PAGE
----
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Total Impressions : 12058539

Saturday's Child (By Rediff columnist Varsha Bhosle on her mother, singing legend Asha Bhosle)

filthy-rich upstarts of the Indian film industry leave them yards behind in the rat-race. Predictably, the female singer was consigned to the bottom rung of their esteem. Depending upon the sensibilities of the person, and regardless of actualities, she was labelled bai-ji, gaayika, gaanewali, kothewali, devdasi, etc. The list is quite endless; I had to learn to cope with it. 

The earliest memory I have of my mother, Mrs Asha Bhosle, is a fleeting montage of doorbells rung very late in the night, a sobbing woman hugging me back to sleep, the strains of strange, repetitive singing emanating from behind a closed door... I bang on the door wanting to go in, but am roughly pulled away by a man when the music threatens to cease. Later, I learned that that was a routine day in the life of my father: guarding Aai against all impediment which may have prevented her from singing for their supper. I have erased my father from my memory, and with him, some of my own childhood: a defence mechanism, people call it. From the sordid tales I hear from our old cook, I must have desperately needed to do it. Suffice to say that it is the stuff which has fed scriptwriters and novelists from time immemorial, of indignities heaped upon submissive womanhood.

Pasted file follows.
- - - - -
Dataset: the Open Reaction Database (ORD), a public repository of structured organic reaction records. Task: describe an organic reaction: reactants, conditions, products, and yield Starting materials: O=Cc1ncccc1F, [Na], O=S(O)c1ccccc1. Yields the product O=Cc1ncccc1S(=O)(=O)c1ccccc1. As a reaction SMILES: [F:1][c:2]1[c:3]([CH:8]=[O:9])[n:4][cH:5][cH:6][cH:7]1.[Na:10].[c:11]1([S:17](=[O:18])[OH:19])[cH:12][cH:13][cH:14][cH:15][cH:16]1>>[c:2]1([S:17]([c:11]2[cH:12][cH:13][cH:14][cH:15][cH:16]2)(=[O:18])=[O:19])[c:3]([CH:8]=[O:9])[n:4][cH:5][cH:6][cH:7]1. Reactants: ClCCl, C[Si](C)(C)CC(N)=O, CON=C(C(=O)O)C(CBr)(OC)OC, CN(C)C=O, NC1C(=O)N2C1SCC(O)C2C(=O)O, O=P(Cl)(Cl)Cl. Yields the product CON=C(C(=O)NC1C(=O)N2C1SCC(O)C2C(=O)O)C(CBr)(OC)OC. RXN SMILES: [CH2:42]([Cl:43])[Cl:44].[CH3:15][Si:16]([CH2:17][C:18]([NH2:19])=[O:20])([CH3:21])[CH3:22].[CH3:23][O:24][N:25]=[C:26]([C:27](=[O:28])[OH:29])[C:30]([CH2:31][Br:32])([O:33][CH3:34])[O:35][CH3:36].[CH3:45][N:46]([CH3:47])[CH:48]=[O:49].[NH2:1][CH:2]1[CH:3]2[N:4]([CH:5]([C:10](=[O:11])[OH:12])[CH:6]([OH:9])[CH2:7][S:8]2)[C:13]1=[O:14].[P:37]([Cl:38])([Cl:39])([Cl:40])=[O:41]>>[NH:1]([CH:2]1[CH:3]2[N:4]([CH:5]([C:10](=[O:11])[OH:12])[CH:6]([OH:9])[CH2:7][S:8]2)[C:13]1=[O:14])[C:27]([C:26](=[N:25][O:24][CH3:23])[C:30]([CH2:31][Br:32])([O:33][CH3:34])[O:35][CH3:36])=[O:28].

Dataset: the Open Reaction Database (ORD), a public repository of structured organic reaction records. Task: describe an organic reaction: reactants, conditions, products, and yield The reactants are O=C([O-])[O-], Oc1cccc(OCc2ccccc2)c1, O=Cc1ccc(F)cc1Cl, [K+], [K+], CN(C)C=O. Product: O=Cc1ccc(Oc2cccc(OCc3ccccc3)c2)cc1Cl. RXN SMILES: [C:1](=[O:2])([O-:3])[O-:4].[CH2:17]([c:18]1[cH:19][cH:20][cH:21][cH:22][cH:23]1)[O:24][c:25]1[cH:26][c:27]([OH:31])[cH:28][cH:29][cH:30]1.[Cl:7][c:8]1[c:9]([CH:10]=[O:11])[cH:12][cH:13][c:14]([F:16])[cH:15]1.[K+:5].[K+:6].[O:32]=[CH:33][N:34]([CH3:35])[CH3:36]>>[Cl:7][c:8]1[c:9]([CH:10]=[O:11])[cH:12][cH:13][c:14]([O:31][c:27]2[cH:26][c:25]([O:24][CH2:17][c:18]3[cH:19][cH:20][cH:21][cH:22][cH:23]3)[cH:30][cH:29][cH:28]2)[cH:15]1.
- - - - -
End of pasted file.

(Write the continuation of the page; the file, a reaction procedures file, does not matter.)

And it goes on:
Aai came into her own quite suddenly. One day it struck her that her third and advanced state of pregnancy may not be able to sustain the daily dose of bashing that was her lot. The next day, she left behind every single paisa she had earned, her bungalow, her car, even her clothes, and sought refuge with Mai Mangeshkar, the grand old materfamilias. (It's a sore point in my life that she found the courage to do so only when my younger brother Anand was to be born). Of course, there were instant theories in the in .....

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